Note that some popular languages already have LLVM bindings that work, so for your language you may want to take a look there before starting to work on an utility that uses my binding generator. (Though, improvements and effort to make the format provided by cffi-gen more useful are welcome)
Demonstration in Lever
I replicated Paul Smith's LLVM demonstration in Lever programming language. Here's the code for that demonstration.
First we load the LLVM C API from the json-file you can produce with the cffi-gen.
llvm6 = api.read_file(dir ++ "llvm6.json")
Then we load the
llvm = ffi.library("../llvm/lib/libLLVM.so.6.0.0", llvm6)
Next populate the compilation unit:
module = llvm.ModuleCreateWithName("my_module")
param_types = [llvm.Int32Type(), llvm.Int32Type()]
ret_type = llvm.FunctionType(llvm.Int32Type(), param_types, 2, 0)
sum = llvm.AddFunction(module, "sum", ret_type)
entry = llvm.AppendBasicBlock(sum, "entry")
builder = llvm.CreateBuilder()
tmp = llvm.BuildAdd(builder,
llvm.GetParam(sum, 1), "tmp")
Running the compilation unit through the verifier:
error_ref = ffi.automem(ffi.pointer(ffi.char), 1, true)
llvm.VerifyModule(module, llvm.AbortProcessAction, error_ref)
To produce code, we need to initialize some utilities in LLVM to continue:
That was the platform-specific part of this program. There would be simpler, portable commands to do this, but they're inlined functions that aren't easy to export.
The execution engine converts the compilation unit into actual code that we can call:
engine = ffi.automem(llvm.ExecutionEngineRef)
error_ref.to = null
if llvm.CreateExecutionEngineForModule(engine, module, error_ref) != 0
raise Error("Failed to create execution engine")
if error_ref.to != null
raise Error('execution engine failure')
There are utilities to fill up arguments and call the function through an utility, but I probably forgot to load something for it to work properly. Fortunately you can also obtain an address to a function and use your own FFI to call the function:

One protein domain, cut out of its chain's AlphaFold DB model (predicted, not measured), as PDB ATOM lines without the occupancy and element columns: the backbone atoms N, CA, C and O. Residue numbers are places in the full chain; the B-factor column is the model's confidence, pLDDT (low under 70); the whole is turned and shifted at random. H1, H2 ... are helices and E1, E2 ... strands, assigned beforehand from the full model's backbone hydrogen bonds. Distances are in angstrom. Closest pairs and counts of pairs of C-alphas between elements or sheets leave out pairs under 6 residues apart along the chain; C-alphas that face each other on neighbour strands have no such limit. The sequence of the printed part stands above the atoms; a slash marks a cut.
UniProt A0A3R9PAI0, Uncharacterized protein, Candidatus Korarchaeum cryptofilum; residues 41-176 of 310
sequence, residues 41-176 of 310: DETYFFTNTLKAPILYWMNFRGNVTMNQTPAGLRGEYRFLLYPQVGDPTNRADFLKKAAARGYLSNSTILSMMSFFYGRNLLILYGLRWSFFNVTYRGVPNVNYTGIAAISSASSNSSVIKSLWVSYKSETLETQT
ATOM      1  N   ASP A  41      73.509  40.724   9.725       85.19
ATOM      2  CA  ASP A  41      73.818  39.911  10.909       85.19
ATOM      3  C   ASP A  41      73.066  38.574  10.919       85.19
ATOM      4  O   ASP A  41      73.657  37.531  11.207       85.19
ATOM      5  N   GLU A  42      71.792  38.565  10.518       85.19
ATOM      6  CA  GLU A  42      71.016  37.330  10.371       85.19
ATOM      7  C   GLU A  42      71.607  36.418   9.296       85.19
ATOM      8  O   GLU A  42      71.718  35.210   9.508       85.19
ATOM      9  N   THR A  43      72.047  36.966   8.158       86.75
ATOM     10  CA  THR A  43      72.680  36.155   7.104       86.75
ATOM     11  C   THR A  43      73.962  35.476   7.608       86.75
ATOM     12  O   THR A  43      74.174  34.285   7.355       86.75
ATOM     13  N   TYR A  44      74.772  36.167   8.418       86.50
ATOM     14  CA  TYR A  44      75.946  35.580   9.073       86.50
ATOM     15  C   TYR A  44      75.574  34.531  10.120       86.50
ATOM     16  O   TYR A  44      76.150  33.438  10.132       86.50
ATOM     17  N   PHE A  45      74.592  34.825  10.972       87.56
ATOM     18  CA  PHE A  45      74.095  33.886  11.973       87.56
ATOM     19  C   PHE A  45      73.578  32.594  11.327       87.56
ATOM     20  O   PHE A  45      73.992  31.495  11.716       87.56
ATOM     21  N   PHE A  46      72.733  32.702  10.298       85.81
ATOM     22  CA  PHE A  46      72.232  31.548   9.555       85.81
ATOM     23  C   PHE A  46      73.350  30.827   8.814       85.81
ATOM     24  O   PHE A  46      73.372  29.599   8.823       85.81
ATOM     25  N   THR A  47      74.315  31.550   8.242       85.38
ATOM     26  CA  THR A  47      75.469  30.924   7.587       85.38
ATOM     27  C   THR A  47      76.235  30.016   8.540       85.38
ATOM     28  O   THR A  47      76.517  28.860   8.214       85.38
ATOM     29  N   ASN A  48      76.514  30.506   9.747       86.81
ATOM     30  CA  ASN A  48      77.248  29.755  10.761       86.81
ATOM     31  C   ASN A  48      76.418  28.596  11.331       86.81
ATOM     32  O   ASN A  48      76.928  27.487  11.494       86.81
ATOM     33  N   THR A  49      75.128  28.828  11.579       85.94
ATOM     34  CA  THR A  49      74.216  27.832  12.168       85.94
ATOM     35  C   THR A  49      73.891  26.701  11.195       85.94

address = llvm.GetFunctionAddress(engine.to, "sum")
functype = ffi.cfunc(ffi.i32, [ffi.i32, ffi.i32])
voidpp = ffi.automem(ffi.long, 1)
voidpp.to = address
sum_fn = ffi.cast(voidpp, ffi.pointer(functype)).to
print("result:", sum_fn(10, 15))
I am primarily interested about evaluting programs so I don't care much about the LLVM bitcode, but it can be used:
# Write out bitcode to file
if llvm.WriteBitcodeToFile(module, "sum.bc") != 0
print("error writing bitcode to file, skipping")
Although Lever is an object-based language with a GC running, it is unable to clear FFI-allocated handles without help. Remember to clean up:
I would have spent lot less time contemplating about things if I had done this when I was optimizing Lever's PNG loading. Also the results would have probably been more impressive.
I still have things to do with the next version of Lever, but generally I have made lot of progress with being able to usefully type-inference code written in the language to extract more invariants.
The story of ispc made me realize that even ordinary computing platforms have been parallerised for years now. And that with SPMD we can also utilize that power without portability issues between PC generations or having to write intrinsics everywhere. The ways to do this has been documented in the ispc itself.